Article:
Wednesday, April 19, 2017

What is BATNA and WATNA mean for mediation?

Fran Brochstein
713-847-6000 office

There are 2 terms that many mediators use --

BATNA (Best Alternative To A Negotiated Agreement) 
WATNA (Worst Alternative To A Negotiated Agreement)

Both can be useful to help people evaluate their case and their possible success or failure if the case proceeds to trial.

Mediators like to discuss the possible best and worst outcome at trial to help people "reality test" their case. It helps to move the negotiation process forward. One of the roles of a mediator is to help the people look at their case from different angles as well as the other party’s position.  Generally speaking, many people have never considered the other party’s position and perspective.

Of course, discussing BATNA and WATNA with the people should be done privately and never in a joint session.  I find that people are more willing to open up privately then when they are in the same room. One reason mediation is so successful is that mediation is done in a safe and secure environment where people can explore alternatives without feeling threatened or intimidated. At mediation, a person’s feelings and fears can be discussed.  At trial, the judge will only look at evidence and testimony.

As Judge Dempster (of blessed memory) used to say "even the thinnest pancake has 2 sides."  A skilled mediator should encourage people to see the pros and cons of their case.  Often this can be quite emotional and scary so it must be done gently and in a respectful manner.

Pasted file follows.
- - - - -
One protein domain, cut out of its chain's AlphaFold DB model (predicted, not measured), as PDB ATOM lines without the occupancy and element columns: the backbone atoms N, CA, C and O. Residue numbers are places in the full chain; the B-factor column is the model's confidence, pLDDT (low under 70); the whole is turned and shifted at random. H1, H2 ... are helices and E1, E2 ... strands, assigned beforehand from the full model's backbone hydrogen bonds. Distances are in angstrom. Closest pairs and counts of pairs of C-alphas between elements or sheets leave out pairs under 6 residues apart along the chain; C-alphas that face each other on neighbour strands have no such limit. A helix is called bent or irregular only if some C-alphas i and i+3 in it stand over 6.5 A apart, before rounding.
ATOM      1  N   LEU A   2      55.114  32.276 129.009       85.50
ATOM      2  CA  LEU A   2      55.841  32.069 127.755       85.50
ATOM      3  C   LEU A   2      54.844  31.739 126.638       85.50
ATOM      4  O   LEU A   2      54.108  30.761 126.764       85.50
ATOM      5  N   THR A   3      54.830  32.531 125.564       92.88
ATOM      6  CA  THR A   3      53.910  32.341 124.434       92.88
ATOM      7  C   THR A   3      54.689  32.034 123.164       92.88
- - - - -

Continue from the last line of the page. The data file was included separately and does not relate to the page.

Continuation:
I rarely see a case that is a "slam dunk".  Most cases have pros and cons.  If cases had a crystal clear outcome then the courts would be empty and attorneys would be out of work. Unfortunately, most people can only see their side of the case and they are resistant to seeing the other party's side of the story. 

Many times there are benefits to settling that the parties have not considered - such as (1) their growing legal fees (2) how their lives are put on hold while the lawsuit is pending (3) the possibility that they will lose and (4) how the lawsuit is impacting their physical and mental well being and (5) how the lawsuit is impacting their entire family. 

After being a full-time mediator for 10 years I have learned that the mediation process can be empowering and even healing for the parties involved in a nasty, contested lawsuit. Mediation is a process and it often takes time for the parties to embrace the option of resolving their disputes at mediation. When settlement happens sometimes the release of stress in the people’s body language can be visibly dramatic.

I get a lot more hugs (and flowers) from mediations (even ones that don’t settle) than I ever did when I litigated. My mediation practice is much less stressful than litigation and I go home with a greater since of accomplishment and fulfillment.

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